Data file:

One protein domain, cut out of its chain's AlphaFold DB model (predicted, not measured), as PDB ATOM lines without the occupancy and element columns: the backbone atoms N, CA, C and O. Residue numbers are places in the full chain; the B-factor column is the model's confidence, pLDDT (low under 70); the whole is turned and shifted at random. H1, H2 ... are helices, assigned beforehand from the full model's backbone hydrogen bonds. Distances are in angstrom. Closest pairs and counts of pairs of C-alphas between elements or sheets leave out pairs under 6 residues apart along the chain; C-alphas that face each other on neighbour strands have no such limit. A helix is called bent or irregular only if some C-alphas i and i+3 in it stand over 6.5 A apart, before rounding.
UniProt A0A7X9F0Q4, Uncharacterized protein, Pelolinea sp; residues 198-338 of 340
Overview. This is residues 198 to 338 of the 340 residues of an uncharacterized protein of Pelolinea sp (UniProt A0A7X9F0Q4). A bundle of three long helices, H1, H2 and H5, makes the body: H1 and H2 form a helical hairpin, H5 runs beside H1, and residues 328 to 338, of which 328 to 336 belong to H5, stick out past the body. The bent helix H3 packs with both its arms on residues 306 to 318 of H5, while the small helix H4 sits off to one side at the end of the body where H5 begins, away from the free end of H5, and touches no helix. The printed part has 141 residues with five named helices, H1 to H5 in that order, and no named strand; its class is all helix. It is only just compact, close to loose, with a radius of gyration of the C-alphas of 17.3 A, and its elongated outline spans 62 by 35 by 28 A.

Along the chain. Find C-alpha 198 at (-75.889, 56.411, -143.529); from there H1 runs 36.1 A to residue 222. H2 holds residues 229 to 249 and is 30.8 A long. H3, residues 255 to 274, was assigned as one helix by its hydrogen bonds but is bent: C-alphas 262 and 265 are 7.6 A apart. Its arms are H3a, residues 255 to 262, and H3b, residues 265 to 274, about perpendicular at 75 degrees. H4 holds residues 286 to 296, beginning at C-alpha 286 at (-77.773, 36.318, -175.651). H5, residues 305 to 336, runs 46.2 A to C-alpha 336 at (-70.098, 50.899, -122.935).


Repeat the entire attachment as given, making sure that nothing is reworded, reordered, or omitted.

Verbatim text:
One protein domain, cut out of its chain's AlphaFold DB model (predicted, not measured), as PDB ATOM lines without the occupancy and element columns: the backbone atoms N, CA, C and O. Residue numbers are places in the full chain; the B-factor column is the model's confidence, pLDDT (low under 70); the whole is turned and shifted at random. H1, H2 ... are helices, assigned beforehand from the full model's backbone hydrogen bonds. Distances are in angstrom. Closest pairs and counts of pairs of C-alphas between elements or sheets leave out pairs under 6 residues apart along the chain; C-alphas that face each other on neighbour strands have no such limit. A helix is called bent or irregular only if some C-alphas i and i+3 in it stand over 6.5 A apart, before rounding.
UniProt A0A7X9F0Q4, Uncharacterized protein, Pelolinea sp; residues 198-338 of 340
Overview. This is residues 198 to 338 of the 340 residues of an uncharacterized protein of Pelolinea sp (UniProt A0A7X9F0Q4). A bundle of three long helices, H1, H2 and H5, makes the body: H1 and H2 form a helical hairpin, H5 runs beside H1, and residues 328 to 338, of which 328 to 336 belong to H5, stick out past the body. The bent helix H3 packs with both its arms on residues 306 to 318 of H5, while the small helix H4 sits off to one side at the end of the body where H5 begins, away from the free end of H5, and touches no helix. The printed part has 141 residues with five named helices, H1 to H5 in that order, and no named strand; its class is all helix. It is only just compact, close to loose, with a radius of gyration of the C-alphas of 17.3 A, and its elongated outline spans 62 by 35 by 28 A.

Along the chain. Find C-alpha 198 at (-75.889, 56.411, -143.529); from there H1 runs 36.1 A to residue 222. H2 holds residues 229 to 249 and is 30.8 A long. H3, residues 255 to 274, was assigned as one helix by its hydrogen bonds but is bent: C-alphas 262 and 265 are 7.6 A apart. Its arms are H3a, residues 255 to 262, and H3b, residues 265 to 274, about perpendicular at 75 degrees. H4 holds residues 286 to 296, beginning at C-alpha 286 at (-77.773, 36.318, -175.651). H5, residues 305 to 336, runs 46.2 A to C-alpha 336 at (-70.098, 50.899, -122.935).